Nova Scotia Power confirmed Thursday that it will once again fail to meet the provincial standard for renewable electricity, but suggested shareholders should not have to pay a $10 million penalty.
The company blamed delayed hydropower deliveries from Muskrat Falls for missing the mark. The requirement was imposed to reduce greenhouse gas emissions.
Nova Scotia Power was supposed to get 40% of its electricity from renewable sources by the end of 2020.
This deadline was extended when the troubled Muskrat Falls hydroelectric project in Newfoundland and Labrador failed to deliver electricity from the contracted “Nova Scotia block” through the Cabot Strait in Nova Scotia.
The province changed rules allowing the company to provide a three-year average of 40% renewable energy by the end of 2022.
Roland Deveau, vice-chairman of the Nova Scotia Utility and Review Board, questioned Nova Scotia Power vice-chairman David Landrigan about the matter Thursday during hearings on the company’s request to raise rates by 11 .6%.
“We expect to be over 40% for the year 2022, but not for the three-year average. So no,” Landrigan said.
“So he wouldn’t comply with the alternate compliance plan?” asked Deveau.
“It wouldn’t,” Landrigan replied.
Nova Scotia Power now faces a heavy financial penalty. But the regulations say that shareholders – not customers – must pay.
Since Nova Scotia only began receiving hydroelectricity from Muskrat Falls in any volume this year, Landrigan suggested the company may not be liable for the penalty of $10 million.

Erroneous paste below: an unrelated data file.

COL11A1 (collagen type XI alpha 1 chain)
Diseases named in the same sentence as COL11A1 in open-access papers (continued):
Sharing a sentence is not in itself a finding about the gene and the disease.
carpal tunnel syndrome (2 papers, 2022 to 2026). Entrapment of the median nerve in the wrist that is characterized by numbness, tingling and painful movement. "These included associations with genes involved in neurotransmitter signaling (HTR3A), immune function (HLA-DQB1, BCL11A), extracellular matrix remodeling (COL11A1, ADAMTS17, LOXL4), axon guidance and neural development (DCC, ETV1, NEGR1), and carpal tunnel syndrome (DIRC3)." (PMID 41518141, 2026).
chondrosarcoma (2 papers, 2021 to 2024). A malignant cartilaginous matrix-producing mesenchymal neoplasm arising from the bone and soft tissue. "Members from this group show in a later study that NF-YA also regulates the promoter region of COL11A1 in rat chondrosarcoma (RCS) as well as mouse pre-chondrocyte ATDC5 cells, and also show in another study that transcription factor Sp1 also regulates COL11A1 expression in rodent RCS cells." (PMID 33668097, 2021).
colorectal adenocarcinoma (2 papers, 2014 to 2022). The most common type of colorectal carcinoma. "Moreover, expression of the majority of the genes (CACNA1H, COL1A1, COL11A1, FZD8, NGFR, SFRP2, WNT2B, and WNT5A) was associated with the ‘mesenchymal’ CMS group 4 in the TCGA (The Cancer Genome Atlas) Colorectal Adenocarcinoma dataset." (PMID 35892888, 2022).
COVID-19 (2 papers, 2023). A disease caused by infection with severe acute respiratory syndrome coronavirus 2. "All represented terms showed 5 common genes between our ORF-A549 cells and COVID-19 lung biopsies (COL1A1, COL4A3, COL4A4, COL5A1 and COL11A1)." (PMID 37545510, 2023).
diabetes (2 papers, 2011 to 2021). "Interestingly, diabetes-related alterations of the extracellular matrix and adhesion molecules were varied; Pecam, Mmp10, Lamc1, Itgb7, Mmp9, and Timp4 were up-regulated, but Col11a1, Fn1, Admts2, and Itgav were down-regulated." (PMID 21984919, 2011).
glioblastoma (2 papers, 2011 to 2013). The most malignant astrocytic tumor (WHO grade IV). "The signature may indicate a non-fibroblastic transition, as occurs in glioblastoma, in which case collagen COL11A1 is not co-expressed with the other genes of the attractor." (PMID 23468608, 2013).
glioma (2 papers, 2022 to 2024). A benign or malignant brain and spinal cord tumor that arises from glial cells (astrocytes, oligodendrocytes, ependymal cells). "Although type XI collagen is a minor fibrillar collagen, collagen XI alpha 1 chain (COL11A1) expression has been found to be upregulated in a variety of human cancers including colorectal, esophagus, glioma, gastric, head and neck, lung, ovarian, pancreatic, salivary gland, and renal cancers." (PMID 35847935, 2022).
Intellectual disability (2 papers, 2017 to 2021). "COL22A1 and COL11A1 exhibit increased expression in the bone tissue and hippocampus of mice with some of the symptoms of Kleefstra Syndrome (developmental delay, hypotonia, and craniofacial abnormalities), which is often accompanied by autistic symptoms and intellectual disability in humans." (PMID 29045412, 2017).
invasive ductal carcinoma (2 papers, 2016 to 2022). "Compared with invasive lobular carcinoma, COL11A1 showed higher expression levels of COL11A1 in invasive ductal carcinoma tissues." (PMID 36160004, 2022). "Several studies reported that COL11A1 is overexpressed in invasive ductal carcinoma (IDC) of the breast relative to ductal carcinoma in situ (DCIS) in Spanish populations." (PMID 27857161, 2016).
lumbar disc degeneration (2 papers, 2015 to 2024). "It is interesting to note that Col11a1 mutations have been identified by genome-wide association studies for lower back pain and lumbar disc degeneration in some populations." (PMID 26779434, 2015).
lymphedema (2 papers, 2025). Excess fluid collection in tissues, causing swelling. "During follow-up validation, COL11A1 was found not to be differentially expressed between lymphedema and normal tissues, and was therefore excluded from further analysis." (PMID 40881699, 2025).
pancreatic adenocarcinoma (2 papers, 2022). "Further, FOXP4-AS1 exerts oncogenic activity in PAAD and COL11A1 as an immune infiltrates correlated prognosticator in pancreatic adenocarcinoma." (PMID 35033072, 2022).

“Delivering the Nova Scotia block was a critical part and it’s actually written into the Renewable Electricity Standard,” he said. “We think it’s out of our control where it has been.”
Beyond their impact on meeting renewable energy standards, the problems at the Muskrat Falls megaproject have also contributed to Nova Scotia Power’s skyrocketing fuel bill.
Fuel costs are now expected to be $516 million higher than the amount recovered in 2023 and 2024 from ratepayers. Approximately 20% is attributed to Muskrat Falls.
In addition to a deficit from the Nova Scotia block, the company failed to secure 2,700 gigawatt hours of additional, market-priced, cheaper hydropower it had counted on from Muskrat Falls.
She had to buy more expensive energy elsewhere.
“You had to go get some replacement power in the middle of a Ukrainian-Russian crisis, didn’t you?” Deveau asked.
Brendan Chard, director of portfolio optimization at Nova Scotia Power, said coal prices have risen from US$70 per tonne to US$200 per tonne in his 2024 fuel cost forecast. coal sells for US$500 a ton.
“So this is really an unprecedented increase in global commodity prices,” Chard said.
On Thursday, Nova Scotia Power said it was in talks with Nalcor, the owner of Muskrat Falls, about the “fairness” of being forced to buy at full price due to delivery delays.